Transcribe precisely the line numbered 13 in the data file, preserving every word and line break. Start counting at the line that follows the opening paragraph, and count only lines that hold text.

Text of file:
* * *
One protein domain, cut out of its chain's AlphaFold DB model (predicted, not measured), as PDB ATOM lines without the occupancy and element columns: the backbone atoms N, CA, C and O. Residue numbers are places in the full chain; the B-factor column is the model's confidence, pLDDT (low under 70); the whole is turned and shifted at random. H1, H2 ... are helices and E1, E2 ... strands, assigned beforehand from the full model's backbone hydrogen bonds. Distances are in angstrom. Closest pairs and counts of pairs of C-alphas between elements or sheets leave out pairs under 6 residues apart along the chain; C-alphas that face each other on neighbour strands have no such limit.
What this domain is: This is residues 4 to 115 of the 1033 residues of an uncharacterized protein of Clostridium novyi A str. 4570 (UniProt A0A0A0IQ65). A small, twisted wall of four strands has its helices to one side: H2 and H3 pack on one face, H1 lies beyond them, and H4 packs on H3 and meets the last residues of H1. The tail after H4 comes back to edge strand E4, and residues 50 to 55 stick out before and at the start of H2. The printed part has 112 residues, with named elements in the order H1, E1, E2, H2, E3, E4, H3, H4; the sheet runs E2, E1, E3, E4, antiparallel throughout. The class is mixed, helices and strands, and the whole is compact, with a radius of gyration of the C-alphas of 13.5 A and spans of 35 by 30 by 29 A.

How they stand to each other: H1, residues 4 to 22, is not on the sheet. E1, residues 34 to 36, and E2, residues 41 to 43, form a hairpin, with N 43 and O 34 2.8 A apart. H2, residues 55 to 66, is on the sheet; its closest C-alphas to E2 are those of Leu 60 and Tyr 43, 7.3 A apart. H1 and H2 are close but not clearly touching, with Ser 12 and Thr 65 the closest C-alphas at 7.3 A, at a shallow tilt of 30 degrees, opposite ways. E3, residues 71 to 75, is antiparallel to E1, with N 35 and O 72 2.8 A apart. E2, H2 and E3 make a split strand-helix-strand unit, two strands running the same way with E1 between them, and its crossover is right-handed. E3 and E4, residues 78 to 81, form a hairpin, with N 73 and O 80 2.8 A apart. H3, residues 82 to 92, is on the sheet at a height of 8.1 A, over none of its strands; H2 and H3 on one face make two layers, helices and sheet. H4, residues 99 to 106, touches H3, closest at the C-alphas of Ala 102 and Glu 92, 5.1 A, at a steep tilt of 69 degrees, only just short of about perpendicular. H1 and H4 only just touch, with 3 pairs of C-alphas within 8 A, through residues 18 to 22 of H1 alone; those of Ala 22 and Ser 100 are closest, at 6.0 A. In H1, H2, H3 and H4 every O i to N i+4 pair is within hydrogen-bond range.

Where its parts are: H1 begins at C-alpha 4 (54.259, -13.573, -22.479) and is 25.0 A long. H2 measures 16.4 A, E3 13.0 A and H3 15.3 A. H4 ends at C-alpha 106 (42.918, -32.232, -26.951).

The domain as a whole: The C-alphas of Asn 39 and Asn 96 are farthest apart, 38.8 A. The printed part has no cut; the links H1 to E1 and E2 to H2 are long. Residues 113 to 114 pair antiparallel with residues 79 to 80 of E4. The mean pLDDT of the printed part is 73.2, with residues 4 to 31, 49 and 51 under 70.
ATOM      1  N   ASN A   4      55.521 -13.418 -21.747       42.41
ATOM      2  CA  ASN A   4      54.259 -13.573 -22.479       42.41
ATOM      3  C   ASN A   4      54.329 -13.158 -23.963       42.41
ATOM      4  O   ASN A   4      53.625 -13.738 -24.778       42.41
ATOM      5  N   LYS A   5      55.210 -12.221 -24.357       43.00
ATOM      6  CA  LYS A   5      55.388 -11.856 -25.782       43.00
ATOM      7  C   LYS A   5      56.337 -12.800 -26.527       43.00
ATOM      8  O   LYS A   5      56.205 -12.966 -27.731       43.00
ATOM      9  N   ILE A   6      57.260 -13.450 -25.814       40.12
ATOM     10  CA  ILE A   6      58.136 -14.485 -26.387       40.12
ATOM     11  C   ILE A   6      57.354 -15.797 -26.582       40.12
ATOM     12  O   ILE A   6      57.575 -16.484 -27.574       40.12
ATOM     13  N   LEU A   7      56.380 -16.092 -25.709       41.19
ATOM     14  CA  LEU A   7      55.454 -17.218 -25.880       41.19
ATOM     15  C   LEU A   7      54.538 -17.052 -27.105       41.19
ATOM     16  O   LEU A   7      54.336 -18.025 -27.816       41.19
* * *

ATOM      9  N   ILE A   6      57.260 -13.450 -25.814       40.12